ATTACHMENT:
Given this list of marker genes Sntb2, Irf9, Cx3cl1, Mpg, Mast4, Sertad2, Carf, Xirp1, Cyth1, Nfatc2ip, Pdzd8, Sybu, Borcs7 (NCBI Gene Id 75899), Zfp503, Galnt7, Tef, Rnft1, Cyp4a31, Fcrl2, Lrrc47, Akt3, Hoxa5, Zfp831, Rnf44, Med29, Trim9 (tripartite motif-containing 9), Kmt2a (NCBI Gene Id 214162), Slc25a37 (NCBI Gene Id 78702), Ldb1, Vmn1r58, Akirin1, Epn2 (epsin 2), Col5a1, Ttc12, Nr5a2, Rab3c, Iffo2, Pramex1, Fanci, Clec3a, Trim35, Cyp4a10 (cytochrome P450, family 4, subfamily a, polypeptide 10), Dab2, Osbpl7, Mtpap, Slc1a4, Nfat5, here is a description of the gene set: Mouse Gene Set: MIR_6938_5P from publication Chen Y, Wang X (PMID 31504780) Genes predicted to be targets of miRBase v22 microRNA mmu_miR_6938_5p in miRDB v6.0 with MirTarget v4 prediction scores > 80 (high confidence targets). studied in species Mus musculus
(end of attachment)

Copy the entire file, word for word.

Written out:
Given this list of marker genes Sntb2, Irf9, Cx3cl1, Mpg, Mast4, Sertad2, Carf, Xirp1, Cyth1, Nfatc2ip, Pdzd8, Sybu, Borcs7 (NCBI Gene Id 75899), Zfp503, Galnt7, Tef, Rnft1, Cyp4a31, Fcrl2, Lrrc47, Akt3, Hoxa5, Zfp831, Rnf44, Med29, Trim9 (tripartite motif-containing 9), Kmt2a (NCBI Gene Id 214162), Slc25a37 (NCBI Gene Id 78702), Ldb1, Vmn1r58, Akirin1, Epn2 (epsin 2), Col5a1, Ttc12, Nr5a2, Rab3c, Iffo2, Pramex1, Fanci, Clec3a, Trim35, Cyp4a10 (cytochrome P450, family 4, subfamily a, polypeptide 10), Dab2, Osbpl7, Mtpap, Slc1a4, Nfat5, here is a description of the gene set: Mouse Gene Set: MIR_6938_5P from publication Chen Y, Wang X (PMID 31504780) Genes predicted to be targets of miRBase v22 microRNA mmu_miR_6938_5p in miRDB v6.0 with MirTarget v4 prediction scores > 80 (high confidence targets). studied in species Mus musculus